Steve Bannon warns Trump the 'anti-patriarchy movement' will be bigger than the Tea Party
'Women are going to take charge of society. And they could not juxtapose a better villain than Trump. He is the patriarch,' says former White House chief strategist
The former White House chief strategist argued the movement against male-dominated politics was going to advance similarly to the Tea Party – a conservative movement loosely associated with the conservative branch of the Republican Party – but would surpass it in terms of impact.
He also claimed "10,000 years of recorded history" were coming to a close.
The quotes were reported in an account by Joshua Green, a Bloomberg journalist and author of a book about Mr Bannon called Devil’s Bargain, who watched the Golden Globes ceremony with Mr Bannon last month.
Mr Bannon said the award show, which saw attendees wear black to support the Time’s Up initiative and female actors make speeches about the need to relegate sexual assault to the past, represented a turning point in history.
“It’s a Cromwell moment!” Mr Bannon shouted to Mr Green, according to a copy of the text obtained by CNBC.
“It’s even more powerful than populism. It’s deeper. It’s primal. It’s elemental. The long black dresses and all that - this is the Puritans! It’s anti-patriarchy.”
He added: “I think it's going to unfold like the Tea Party, only bigger. It's not Me Too. It's not just sexual harassment. It's an anti-patriarchy movement. Time's up on 10,000 years of recorded history. This is coming. This is real.”
Mr Bannon, the former executive chairman of far-right site Breitbart News, drew attention to Dwayne Johnson’s admiration for Oprah Winfrey while she gave her Cecil B DeMille Award acceptance speech.
“He’s ruined his career. If you rolled out a guillotine, they’d chop off every set of balls in the room,” he reportedly told Bloomberg.
Mr Bannon predicted that if Winfrey, who is a Democrat, were to get involved in the 2018 midterms, she could pose a threat to the Republican Party’s chances of keeping the House of Representatives.
He said: “You watch. The time has come. Women are going to take charge of society. And they could not juxtapose a better villain than Trump. He is the patriarch. This is a definitional moment in the culture. It’ll never be the same going forward.”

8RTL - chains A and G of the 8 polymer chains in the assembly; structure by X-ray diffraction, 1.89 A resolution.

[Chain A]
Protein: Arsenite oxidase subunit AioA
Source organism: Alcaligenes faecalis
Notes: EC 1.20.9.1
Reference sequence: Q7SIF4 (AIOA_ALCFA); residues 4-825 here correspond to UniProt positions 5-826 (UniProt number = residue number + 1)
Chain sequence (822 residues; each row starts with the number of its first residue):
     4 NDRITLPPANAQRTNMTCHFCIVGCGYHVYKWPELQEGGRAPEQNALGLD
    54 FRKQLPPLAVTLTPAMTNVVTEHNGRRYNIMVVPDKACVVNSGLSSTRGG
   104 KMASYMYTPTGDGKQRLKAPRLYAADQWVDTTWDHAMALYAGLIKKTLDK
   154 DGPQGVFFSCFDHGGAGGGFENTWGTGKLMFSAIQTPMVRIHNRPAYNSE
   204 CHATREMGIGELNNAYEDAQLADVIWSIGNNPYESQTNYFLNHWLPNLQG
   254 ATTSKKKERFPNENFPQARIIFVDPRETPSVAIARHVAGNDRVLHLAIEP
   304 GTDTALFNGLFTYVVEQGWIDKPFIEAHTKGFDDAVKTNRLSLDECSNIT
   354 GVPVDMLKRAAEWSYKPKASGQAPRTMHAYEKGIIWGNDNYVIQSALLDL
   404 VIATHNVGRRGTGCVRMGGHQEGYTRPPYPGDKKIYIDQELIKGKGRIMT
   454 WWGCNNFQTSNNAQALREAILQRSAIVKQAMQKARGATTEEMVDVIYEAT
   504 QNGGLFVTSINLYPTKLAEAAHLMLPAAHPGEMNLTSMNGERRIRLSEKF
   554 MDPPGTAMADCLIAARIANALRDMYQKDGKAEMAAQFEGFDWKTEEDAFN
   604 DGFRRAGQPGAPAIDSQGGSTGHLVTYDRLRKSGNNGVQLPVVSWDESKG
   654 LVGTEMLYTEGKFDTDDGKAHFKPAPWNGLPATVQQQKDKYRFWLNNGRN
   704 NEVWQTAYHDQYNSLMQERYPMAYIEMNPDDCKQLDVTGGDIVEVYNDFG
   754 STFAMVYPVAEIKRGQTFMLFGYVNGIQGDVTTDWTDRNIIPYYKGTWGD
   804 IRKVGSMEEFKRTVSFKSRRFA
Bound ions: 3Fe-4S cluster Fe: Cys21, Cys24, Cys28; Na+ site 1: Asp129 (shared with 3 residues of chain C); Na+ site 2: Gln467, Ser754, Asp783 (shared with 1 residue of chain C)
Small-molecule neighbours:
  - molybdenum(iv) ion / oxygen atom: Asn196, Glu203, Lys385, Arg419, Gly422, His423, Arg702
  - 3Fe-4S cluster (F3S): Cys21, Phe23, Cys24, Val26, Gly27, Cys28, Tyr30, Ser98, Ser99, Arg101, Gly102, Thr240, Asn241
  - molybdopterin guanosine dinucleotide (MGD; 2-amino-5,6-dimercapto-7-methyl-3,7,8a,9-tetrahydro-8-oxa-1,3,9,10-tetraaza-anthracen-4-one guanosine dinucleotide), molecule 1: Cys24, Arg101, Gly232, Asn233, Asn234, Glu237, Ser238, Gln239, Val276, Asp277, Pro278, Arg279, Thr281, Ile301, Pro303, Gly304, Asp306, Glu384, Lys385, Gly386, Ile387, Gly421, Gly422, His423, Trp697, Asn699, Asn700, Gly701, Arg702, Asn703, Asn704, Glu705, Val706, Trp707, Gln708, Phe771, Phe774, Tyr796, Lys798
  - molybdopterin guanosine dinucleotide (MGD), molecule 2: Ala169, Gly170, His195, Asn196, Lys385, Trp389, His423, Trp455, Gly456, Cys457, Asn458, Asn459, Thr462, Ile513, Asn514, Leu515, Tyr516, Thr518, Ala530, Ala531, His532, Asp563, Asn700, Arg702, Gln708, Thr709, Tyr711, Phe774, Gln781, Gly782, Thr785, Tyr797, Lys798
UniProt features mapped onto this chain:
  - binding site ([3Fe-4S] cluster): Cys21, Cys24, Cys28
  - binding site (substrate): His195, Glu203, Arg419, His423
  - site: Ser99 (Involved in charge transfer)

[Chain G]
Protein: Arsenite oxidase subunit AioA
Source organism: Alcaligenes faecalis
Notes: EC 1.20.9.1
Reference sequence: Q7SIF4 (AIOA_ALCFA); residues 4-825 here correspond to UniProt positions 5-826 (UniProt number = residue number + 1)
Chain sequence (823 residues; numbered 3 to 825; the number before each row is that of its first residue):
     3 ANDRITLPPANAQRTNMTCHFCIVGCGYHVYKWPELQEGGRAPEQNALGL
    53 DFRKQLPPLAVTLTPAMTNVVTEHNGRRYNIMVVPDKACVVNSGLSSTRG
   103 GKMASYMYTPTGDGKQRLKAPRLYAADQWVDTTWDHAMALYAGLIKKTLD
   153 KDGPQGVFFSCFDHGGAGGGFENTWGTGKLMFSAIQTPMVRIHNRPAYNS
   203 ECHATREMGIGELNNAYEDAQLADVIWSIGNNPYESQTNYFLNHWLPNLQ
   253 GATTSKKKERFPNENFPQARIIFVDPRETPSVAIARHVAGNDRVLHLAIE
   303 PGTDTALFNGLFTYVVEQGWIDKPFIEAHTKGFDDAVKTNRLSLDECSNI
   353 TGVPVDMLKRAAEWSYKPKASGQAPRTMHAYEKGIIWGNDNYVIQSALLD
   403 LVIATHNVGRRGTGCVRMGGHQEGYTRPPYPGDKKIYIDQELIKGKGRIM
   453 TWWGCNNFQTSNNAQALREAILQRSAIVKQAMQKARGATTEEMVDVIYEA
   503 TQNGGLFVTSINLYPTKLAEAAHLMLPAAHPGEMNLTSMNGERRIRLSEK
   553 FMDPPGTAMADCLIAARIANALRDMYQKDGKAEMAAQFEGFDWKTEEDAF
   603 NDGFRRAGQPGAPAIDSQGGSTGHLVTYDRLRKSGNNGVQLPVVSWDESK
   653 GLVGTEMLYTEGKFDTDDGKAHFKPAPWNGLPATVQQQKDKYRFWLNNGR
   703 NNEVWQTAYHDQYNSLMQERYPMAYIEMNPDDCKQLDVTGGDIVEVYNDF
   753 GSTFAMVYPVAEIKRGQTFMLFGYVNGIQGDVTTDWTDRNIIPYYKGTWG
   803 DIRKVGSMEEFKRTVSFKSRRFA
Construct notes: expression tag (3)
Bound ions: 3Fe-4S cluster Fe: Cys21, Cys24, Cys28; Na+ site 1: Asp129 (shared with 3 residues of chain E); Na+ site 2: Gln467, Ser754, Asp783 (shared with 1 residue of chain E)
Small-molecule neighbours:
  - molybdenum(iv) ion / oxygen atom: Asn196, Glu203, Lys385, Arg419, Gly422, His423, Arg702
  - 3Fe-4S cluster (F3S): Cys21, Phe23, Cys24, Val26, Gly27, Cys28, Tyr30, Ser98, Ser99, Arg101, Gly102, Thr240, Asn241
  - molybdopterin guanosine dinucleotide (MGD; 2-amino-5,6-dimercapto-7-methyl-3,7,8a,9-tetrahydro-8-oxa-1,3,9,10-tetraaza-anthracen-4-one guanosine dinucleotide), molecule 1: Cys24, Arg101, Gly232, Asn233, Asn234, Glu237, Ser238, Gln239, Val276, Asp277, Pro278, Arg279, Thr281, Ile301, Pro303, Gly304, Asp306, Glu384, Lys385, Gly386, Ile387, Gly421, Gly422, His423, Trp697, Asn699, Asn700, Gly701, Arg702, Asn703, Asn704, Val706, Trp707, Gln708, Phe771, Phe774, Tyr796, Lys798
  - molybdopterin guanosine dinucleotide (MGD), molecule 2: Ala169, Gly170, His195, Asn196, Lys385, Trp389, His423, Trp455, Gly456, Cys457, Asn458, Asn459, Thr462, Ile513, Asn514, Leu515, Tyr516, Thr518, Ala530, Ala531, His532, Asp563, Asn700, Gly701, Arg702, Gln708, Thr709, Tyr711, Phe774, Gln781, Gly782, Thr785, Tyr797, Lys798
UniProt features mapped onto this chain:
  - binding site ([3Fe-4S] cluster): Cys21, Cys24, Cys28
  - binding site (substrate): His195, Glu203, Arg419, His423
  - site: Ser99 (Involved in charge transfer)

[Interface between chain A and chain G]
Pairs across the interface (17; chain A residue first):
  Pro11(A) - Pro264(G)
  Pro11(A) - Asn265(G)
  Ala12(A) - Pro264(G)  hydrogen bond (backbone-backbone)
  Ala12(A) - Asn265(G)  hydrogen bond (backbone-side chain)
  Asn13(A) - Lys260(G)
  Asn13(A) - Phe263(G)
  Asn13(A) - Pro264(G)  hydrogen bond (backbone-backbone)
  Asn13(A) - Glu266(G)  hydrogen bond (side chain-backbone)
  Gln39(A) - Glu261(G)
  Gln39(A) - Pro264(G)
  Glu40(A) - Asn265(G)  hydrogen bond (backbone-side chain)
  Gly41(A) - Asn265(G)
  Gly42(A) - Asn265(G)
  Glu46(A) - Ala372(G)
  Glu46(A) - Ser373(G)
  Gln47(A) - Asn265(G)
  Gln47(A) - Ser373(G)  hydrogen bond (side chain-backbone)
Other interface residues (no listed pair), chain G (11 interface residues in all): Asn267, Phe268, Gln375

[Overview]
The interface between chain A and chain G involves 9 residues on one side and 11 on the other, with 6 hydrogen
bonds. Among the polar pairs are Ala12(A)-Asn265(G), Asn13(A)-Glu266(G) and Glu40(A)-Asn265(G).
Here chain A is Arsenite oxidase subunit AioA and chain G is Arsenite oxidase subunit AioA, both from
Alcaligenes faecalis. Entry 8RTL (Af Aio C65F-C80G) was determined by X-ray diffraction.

Mr Bannon said he believed Mr Trump and the White House had recently diluted their stance on some issues, including immigration, because they were concerned about a fall in white women's approval of the President. He said: ”It's a total free fall."
Mr Bannon, who was head of Mr Trump’s presidential campaign, also reportedly remarked on the potentially symbolic wardrobe choice of the First Lady, Melania Trump, as she went into the House chamber just before her husband's speech. ”She's wearing suffragette white. Suck on that," he is reported as having said.
Ms Trump attended her husband’s State of Union address last month in a striking all-white pantsuit by Christian Dior, accompanied with a white silk Dolce & Gabbana blouse and Christian Louboutin pumps.
She looked similar to the female Democratic congressional members who protested Mr Trump's policies by wearing white, the colour of suffragettes, at his address to the joint session of Congress last year.
Mr Bannon, who has a track record of making misogynistic remarks, is far from a feminist himself.
Headlines published on Breitbart under his watch include “Does feminism make women ugly?” and “Birth control makes women unattractive and crazy”.
Mr Bannon, who has recently been abandoned by his wealthy backers Robert and Rebekah Mercer, resigned from his White House role months ago after rumours of in-fighting in the West Wing over the summer.
He returned to be head of Breitbart, with the publication proclaiming the return of their “populist hero” on its homepage hours after his departure became public.
But last month it emerged Mr Bannon was stepping down from his role as executive chairman, which he held before joining Mr Trump's team.